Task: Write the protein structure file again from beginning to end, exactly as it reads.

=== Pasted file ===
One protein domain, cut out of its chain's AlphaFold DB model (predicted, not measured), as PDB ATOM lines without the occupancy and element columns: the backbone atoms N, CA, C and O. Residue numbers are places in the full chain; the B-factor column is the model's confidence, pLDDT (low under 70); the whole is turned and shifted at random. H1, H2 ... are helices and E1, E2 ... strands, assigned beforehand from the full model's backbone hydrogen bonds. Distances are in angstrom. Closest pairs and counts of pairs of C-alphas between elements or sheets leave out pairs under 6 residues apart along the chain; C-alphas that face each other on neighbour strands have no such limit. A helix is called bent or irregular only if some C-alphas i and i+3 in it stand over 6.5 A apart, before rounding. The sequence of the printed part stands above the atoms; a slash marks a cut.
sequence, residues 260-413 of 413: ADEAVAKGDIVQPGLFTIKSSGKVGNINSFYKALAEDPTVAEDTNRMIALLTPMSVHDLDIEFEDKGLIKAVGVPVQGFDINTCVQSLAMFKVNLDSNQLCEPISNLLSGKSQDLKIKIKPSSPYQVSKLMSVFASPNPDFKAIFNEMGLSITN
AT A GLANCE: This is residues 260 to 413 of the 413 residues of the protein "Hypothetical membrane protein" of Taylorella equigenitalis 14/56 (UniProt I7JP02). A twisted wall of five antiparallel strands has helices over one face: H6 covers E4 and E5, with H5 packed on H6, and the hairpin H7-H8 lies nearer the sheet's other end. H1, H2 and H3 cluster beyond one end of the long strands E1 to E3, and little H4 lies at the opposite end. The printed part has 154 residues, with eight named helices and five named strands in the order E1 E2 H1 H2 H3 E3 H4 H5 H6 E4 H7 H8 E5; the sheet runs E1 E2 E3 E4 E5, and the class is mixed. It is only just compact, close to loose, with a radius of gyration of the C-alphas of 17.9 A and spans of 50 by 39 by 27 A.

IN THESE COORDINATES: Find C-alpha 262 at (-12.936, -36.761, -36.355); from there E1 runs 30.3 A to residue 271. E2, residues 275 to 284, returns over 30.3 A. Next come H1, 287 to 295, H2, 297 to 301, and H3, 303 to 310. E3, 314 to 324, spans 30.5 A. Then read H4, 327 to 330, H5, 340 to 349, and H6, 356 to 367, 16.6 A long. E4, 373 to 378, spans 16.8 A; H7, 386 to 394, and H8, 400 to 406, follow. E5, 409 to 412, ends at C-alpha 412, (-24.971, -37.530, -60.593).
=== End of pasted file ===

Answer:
One protein domain, cut out of its chain's AlphaFold DB model (predicted, not measured), as PDB ATOM lines without the occupancy and element columns: the backbone atoms N, CA, C and O. Residue numbers are places in the full chain; the B-factor column is the model's confidence, pLDDT (low under 70); the whole is turned and shifted at random. H1, H2 ... are helices and E1, E2 ... strands, assigned beforehand from the full model's backbone hydrogen bonds. Distances are in angstrom. Closest pairs and counts of pairs of C-alphas between elements or sheets leave out pairs under 6 residues apart along the chain; C-alphas that face each other on neighbour strands have no such limit. A helix is called bent or irregular only if some C-alphas i and i+3 in it stand over 6.5 A apart, before rounding. The sequence of the printed part stands above the atoms; a slash marks a cut.
sequence, residues 260-413 of 413: ADEAVAKGDIVQPGLFTIKSSGKVGNINSFYKALAEDPTVAEDTNRMIALLTPMSVHDLDIEFEDKGLIKAVGVPVQGFDINTCVQSLAMFKVNLDSNQLCEPISNLLSGKSQDLKIKIKPSSPYQVSKLMSVFASPNPDFKAIFNEMGLSITN
AT A GLANCE: This is residues 260 to 413 of the 413 residues of the protein "Hypothetical membrane protein" of Taylorella equigenitalis 14/56 (UniProt I7JP02). A twisted wall of five antiparallel strands has helices over one face: H6 covers E4 and E5, with H5 packed on H6, and the hairpin H7-H8 lies nearer the sheet's other end. H1, H2 and H3 cluster beyond one end of the long strands E1 to E3, and little H4 lies at the opposite end. The printed part has 154 residues, with eight named helices and five named strands in the order E1 E2 H1 H2 H3 E3 H4 H5 H6 E4 H7 H8 E5; the sheet runs E1 E2 E3 E4 E5, and the class is mixed. It is only just compact, close to loose, with a radius of gyration of the C-alphas of 17.9 A and spans of 50 by 39 by 27 A.

IN THESE COORDINATES: Find C-alpha 262 at (-12.936, -36.761, -36.355); from there E1 runs 30.3 A to residue 271. E2, residues 275 to 284, returns over 30.3 A. Next come H1, 287 to 295, H2, 297 to 301, and H3, 303 to 310. E3, 314 to 324, spans 30.5 A. Then read H4, 327 to 330, H5, 340 to 349, and H6, 356 to 367, 16.6 A long. E4, 373 to 378, spans 16.8 A; H7, 386 to 394, and H8, 400 to 406, follow. E5, 409 to 412, ends at C-alpha 412, (-24.971, -37.530, -60.593).